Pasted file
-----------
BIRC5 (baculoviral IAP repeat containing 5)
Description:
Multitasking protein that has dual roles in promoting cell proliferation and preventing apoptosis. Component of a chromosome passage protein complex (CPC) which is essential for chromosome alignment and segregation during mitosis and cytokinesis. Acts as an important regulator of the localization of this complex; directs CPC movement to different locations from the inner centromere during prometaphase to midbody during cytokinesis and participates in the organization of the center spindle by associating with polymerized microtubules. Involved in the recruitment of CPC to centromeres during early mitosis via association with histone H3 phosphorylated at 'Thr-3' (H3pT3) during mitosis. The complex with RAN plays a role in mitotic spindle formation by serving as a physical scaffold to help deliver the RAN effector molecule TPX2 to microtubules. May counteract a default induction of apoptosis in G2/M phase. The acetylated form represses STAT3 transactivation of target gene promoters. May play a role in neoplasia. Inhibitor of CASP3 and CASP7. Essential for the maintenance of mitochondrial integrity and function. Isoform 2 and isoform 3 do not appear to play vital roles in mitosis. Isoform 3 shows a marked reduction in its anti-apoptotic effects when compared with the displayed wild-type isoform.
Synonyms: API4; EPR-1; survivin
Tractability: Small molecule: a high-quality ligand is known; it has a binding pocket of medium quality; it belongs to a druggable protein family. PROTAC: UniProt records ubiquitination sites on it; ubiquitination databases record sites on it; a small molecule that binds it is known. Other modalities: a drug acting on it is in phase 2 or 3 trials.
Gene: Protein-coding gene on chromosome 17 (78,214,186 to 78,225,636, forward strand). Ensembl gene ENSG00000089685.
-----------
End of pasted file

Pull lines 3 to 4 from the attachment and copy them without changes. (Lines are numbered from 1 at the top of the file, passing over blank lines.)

Multitasking protein that has dual roles in promoting cell proliferation and preventing apoptosis. Component of a chromosome passage protein complex (CPC) which is essential for chromosome alignment and segregation during mitosis and cytokinesis. Acts as an important regulator of the localization of this complex; directs CPC movement to different locations from the inner centromere during prometaphase to midbody during cytokinesis and participates in the organization of the center spindle by associating with polymerized microtubules. Involved in the recruitment of CPC to centromeres during early mitosis via association with histone H3 phosphorylated at 'Thr-3' (H3pT3) during mitosis. The complex with RAN plays a role in mitotic spindle formation by serving as a physical scaffold to help deliver the RAN effector molecule TPX2 to microtubules. May counteract a default induction of apoptosis in G2/M phase. The acetylated form represses STAT3 transactivation of target gene promoters. May play a role in neoplasia. Inhibitor of CASP3 and CASP7. Essential for the maintenance of mitochondrial integrity and function. Isoform 2 and isoform 3 do not appear to play vital roles in mitosis. Isoform 3 shows a marked reduction in its anti-apoptotic effects when compared with the displayed wild-type isoform.
Synonyms: API4; EPR-1; survivin